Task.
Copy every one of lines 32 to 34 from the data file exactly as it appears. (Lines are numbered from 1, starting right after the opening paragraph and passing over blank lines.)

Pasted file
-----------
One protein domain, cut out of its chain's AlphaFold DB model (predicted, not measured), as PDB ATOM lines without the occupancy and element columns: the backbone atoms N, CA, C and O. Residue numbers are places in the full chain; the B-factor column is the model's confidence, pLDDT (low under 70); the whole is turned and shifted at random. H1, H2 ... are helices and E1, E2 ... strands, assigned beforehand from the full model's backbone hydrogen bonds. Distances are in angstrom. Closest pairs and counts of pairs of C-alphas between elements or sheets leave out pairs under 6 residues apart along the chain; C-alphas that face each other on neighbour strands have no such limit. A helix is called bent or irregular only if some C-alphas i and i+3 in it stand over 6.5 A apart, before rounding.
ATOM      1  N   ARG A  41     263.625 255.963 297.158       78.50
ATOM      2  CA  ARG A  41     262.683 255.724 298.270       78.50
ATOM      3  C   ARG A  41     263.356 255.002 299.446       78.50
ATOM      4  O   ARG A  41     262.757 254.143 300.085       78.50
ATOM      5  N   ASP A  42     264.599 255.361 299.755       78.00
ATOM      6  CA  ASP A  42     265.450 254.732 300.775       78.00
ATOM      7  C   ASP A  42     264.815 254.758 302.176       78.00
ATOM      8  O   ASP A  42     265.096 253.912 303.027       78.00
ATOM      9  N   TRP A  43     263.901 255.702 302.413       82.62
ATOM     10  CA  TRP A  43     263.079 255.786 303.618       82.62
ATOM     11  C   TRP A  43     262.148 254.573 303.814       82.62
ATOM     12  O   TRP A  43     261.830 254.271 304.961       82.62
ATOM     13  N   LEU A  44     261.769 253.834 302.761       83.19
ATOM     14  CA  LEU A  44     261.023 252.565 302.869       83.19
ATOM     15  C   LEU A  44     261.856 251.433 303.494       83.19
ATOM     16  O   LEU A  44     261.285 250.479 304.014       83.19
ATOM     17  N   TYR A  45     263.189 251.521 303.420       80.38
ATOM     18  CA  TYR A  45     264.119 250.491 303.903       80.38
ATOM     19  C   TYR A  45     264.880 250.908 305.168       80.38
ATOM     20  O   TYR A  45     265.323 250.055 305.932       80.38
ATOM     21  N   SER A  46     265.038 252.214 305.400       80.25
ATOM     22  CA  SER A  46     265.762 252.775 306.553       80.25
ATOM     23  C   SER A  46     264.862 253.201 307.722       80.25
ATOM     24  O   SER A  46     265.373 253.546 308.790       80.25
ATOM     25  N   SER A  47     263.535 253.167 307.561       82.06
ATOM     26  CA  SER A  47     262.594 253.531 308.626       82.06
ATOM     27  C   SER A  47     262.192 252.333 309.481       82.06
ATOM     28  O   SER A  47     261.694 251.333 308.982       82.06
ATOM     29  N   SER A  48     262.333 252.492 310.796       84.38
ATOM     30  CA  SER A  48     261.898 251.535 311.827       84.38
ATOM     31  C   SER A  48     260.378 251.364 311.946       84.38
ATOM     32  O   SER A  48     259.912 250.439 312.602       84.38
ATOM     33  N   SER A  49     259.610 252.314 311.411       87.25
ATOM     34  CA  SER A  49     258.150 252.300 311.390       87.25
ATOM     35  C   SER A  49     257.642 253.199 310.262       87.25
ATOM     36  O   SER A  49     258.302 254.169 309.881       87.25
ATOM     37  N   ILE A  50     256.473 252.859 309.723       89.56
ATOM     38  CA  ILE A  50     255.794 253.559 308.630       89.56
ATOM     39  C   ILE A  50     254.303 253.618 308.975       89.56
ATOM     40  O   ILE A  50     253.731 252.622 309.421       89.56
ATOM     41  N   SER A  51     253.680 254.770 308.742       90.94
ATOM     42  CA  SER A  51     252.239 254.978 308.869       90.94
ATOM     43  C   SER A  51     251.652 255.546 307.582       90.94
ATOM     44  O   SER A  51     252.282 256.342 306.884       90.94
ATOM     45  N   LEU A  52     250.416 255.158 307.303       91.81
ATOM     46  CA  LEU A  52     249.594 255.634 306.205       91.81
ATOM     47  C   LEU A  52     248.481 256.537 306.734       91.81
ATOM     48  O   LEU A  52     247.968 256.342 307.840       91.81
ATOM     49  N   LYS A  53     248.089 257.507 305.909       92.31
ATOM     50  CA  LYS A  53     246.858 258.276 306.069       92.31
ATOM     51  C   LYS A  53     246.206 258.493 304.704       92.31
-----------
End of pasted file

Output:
ATOM     32  O   SER A  48     259.912 250.439 312.602       84.38
ATOM     33  N   SER A  49     259.610 252.314 311.411       87.25
ATOM     34  CA  SER A  49     258.150 252.300 311.390       87.25